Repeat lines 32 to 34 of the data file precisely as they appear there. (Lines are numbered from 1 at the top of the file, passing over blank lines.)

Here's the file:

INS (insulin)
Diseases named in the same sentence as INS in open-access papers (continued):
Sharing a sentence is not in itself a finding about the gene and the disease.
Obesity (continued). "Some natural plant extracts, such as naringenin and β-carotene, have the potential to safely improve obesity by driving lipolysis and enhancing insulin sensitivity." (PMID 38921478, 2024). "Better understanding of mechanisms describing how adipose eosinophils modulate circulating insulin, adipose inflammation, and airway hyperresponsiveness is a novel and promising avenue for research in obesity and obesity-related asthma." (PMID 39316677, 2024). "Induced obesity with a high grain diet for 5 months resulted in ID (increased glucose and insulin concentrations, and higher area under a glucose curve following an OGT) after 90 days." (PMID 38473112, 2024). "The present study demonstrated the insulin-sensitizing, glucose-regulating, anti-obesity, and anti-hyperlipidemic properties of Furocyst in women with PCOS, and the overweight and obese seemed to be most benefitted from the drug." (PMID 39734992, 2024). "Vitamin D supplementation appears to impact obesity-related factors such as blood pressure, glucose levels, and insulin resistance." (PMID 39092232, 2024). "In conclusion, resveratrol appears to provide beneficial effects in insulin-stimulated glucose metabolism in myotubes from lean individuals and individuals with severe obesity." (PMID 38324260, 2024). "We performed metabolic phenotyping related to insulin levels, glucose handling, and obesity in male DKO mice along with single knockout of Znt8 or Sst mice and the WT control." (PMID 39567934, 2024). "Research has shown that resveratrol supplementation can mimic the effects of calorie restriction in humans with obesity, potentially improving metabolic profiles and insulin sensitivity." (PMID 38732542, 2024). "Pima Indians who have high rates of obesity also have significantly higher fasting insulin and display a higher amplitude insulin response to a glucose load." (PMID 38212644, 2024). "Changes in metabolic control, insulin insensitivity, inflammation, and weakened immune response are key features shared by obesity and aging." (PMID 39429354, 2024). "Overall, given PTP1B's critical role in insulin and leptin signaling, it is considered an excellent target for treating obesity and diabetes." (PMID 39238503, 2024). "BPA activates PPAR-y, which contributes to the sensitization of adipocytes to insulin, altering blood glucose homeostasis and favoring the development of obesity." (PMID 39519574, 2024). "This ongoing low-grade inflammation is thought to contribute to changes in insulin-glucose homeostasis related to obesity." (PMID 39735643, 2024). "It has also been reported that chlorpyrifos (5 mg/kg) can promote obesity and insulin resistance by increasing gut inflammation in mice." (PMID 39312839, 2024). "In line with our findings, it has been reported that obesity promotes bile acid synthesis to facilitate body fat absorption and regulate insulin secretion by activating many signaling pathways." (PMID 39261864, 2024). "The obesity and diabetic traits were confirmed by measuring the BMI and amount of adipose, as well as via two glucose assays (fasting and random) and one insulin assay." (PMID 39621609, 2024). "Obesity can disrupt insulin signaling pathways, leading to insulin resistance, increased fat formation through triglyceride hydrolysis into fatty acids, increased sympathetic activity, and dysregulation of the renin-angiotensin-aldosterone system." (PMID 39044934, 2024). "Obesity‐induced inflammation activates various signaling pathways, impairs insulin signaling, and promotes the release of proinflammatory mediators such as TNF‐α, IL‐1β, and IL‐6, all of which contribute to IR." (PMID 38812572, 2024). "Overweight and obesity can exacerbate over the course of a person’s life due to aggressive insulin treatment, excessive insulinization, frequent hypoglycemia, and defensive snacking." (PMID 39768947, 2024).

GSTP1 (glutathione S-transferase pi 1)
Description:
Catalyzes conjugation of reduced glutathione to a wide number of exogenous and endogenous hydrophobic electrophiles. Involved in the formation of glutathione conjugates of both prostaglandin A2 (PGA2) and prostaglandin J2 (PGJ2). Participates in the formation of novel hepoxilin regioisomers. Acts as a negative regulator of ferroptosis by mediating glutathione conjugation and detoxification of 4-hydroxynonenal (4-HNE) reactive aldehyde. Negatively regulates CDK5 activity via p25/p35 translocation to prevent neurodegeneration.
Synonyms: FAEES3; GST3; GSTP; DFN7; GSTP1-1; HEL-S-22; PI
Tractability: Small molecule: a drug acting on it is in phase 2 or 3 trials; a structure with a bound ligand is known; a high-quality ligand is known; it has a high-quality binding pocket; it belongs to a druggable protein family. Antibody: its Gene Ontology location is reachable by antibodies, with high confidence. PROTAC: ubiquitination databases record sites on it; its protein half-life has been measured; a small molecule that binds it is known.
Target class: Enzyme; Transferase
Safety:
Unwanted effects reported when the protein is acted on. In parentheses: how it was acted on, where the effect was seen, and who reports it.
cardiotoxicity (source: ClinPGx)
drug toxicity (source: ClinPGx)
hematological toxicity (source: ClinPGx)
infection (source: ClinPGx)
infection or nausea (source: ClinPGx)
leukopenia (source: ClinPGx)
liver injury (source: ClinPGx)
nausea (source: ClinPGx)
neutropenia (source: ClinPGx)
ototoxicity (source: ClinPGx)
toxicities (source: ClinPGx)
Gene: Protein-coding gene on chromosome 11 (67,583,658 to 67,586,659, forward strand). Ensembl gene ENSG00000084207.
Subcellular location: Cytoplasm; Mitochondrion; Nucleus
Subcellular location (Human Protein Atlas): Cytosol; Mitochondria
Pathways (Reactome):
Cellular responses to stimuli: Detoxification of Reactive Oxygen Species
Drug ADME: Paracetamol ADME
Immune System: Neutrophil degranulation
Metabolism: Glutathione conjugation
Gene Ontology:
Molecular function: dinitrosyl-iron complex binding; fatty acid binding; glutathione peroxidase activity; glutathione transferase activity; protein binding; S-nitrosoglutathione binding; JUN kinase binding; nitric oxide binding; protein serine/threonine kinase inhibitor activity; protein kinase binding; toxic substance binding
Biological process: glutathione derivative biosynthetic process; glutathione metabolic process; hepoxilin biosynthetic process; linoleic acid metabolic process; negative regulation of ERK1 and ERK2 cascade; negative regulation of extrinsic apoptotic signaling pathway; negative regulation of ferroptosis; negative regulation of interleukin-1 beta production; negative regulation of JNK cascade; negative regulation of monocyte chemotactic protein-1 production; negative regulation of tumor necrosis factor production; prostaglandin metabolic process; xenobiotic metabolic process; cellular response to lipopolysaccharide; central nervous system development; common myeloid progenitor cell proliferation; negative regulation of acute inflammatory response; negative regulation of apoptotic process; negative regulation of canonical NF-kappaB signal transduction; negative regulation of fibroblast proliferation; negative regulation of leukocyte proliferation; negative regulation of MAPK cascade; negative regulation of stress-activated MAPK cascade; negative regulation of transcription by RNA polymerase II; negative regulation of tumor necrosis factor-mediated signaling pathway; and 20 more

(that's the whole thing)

Gene Ontology:
Molecular function: dinitrosyl-iron complex binding; fatty acid binding; glutathione peroxidase activity; glutathione transferase activity; protein binding; S-nitrosoglutathione binding; JUN kinase binding; nitric oxide binding; protein serine/threonine kinase inhibitor activity; protein kinase binding; toxic substance binding
Biological process: glutathione derivative biosynthetic process; glutathione metabolic process; hepoxilin biosynthetic process; linoleic acid metabolic process; negative regulation of ERK1 and ERK2 cascade; negative regulation of extrinsic apoptotic signaling pathway; negative regulation of ferroptosis; negative regulation of interleukin-1 beta production; negative regulation of JNK cascade; negative regulation of monocyte chemotactic protein-1 production; negative regulation of tumor necrosis factor production; prostaglandin metabolic process; xenobiotic metabolic process; cellular response to lipopolysaccharide; central nervous system development; common myeloid progenitor cell proliferation; negative regulation of acute inflammatory response; negative regulation of apoptotic process; negative regulation of canonical NF-kappaB signal transduction; negative regulation of fibroblast proliferation; negative regulation of leukocyte proliferation; negative regulation of MAPK cascade; negative regulation of stress-activated MAPK cascade; negative regulation of transcription by RNA polymerase II; negative regulation of tumor necrosis factor-mediated signaling pathway; and 20 more